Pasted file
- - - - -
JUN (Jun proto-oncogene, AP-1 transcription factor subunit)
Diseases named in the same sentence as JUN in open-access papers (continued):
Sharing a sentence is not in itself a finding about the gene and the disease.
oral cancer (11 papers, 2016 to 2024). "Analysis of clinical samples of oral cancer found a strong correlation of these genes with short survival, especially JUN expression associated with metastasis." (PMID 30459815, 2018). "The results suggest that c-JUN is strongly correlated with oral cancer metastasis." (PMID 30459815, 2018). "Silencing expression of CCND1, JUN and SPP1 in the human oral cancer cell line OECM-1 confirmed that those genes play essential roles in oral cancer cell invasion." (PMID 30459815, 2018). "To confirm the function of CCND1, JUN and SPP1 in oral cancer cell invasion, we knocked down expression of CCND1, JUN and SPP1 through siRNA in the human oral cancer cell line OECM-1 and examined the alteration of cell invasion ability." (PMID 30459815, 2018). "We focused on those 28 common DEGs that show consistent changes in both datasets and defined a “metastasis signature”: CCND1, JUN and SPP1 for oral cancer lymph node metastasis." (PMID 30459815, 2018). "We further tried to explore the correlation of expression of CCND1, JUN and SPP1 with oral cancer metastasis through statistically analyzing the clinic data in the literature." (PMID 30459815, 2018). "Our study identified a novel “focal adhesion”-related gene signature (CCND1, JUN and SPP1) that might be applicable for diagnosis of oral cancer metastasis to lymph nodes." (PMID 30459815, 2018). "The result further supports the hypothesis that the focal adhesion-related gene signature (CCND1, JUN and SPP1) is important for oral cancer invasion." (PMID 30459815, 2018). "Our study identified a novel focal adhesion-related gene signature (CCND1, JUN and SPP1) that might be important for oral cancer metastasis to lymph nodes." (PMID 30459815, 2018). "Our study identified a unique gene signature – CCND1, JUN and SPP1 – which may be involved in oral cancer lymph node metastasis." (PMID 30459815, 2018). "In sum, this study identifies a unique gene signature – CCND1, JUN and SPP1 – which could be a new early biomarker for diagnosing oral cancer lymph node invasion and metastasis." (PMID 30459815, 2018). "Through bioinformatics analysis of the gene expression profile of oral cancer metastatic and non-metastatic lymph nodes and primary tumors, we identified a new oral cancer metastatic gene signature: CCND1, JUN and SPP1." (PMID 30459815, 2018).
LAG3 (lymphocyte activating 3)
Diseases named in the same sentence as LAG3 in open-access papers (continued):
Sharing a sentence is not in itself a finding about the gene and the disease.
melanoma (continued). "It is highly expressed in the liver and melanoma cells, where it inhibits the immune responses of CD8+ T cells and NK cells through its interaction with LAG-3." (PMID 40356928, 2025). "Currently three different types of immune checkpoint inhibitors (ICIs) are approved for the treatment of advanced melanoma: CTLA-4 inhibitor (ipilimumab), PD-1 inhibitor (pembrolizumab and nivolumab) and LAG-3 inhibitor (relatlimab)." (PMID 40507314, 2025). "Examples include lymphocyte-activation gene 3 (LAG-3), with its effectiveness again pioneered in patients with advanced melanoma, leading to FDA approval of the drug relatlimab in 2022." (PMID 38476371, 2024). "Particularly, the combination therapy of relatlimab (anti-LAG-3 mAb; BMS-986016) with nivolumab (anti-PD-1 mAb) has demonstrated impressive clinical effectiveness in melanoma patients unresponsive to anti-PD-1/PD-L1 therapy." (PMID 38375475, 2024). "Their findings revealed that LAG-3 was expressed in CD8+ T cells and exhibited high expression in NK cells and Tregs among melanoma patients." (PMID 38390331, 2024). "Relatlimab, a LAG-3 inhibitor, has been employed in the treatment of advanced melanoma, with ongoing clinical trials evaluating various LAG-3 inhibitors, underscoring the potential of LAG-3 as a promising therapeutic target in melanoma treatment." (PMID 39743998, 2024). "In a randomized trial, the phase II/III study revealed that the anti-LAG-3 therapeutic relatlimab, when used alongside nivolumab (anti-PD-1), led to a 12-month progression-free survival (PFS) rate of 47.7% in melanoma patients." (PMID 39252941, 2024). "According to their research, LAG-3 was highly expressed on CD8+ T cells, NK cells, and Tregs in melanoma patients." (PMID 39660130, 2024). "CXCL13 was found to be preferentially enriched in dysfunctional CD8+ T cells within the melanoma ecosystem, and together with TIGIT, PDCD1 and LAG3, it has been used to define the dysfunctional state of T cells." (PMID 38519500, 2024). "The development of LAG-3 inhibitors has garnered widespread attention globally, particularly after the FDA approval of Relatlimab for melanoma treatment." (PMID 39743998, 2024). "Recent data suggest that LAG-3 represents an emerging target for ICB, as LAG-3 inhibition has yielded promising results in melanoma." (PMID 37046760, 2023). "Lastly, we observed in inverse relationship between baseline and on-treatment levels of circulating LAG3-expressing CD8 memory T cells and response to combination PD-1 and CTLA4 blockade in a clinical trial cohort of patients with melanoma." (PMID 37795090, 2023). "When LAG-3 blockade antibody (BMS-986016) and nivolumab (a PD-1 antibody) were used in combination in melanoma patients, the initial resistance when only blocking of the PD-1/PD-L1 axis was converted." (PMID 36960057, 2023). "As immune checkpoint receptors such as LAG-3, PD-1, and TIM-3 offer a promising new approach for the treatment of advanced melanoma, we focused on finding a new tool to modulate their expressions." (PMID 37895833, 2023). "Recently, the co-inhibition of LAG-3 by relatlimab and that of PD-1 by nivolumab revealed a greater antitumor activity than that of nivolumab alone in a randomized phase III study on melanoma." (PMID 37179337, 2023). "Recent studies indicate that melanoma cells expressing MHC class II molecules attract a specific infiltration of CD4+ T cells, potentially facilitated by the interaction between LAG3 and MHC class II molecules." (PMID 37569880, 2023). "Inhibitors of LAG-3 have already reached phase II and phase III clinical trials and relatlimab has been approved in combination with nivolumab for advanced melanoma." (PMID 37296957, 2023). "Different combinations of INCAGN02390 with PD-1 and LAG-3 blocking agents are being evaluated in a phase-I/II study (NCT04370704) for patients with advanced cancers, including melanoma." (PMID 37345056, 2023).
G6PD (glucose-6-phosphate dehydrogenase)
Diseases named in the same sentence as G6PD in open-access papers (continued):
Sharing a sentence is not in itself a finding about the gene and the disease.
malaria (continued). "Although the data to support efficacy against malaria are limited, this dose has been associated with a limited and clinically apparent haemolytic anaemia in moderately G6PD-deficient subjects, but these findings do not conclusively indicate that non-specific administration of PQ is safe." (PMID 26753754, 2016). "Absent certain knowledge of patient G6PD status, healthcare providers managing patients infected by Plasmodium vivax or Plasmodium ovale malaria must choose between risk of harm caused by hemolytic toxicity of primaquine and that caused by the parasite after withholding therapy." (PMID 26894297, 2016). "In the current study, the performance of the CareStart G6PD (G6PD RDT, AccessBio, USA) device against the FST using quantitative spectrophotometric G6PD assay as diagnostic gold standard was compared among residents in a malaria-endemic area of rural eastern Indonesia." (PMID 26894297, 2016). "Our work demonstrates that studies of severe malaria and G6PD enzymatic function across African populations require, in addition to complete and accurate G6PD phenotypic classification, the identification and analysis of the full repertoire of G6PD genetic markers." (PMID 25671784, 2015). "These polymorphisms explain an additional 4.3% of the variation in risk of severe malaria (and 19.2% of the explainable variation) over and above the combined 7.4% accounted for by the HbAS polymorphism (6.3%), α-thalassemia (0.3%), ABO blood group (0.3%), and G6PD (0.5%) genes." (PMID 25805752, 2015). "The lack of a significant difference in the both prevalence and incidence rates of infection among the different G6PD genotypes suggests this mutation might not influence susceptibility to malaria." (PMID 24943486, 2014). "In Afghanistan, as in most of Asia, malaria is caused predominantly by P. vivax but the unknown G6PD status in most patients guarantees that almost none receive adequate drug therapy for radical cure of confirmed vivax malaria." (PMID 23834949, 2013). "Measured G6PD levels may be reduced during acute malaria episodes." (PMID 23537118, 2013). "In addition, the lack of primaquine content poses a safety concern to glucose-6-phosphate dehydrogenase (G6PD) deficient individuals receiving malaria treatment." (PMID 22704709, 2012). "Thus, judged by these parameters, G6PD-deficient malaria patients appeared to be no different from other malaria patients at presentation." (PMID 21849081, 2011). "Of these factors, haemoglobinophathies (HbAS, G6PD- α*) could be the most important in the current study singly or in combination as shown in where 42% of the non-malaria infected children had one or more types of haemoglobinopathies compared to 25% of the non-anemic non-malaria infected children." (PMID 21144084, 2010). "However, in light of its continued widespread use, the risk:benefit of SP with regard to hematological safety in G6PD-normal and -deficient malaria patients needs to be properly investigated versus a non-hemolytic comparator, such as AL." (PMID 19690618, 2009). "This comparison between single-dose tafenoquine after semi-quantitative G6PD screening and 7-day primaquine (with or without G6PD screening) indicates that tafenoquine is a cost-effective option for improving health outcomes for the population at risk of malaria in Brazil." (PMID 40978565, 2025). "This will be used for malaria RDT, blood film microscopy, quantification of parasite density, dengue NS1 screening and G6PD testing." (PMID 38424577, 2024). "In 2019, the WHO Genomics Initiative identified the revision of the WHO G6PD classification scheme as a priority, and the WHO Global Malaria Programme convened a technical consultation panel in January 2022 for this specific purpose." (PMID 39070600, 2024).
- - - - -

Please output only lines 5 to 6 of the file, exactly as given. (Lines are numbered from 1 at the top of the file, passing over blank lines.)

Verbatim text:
LAG3 (lymphocyte activating 3)
Diseases named in the same sentence as LAG3 in open-access papers (continued):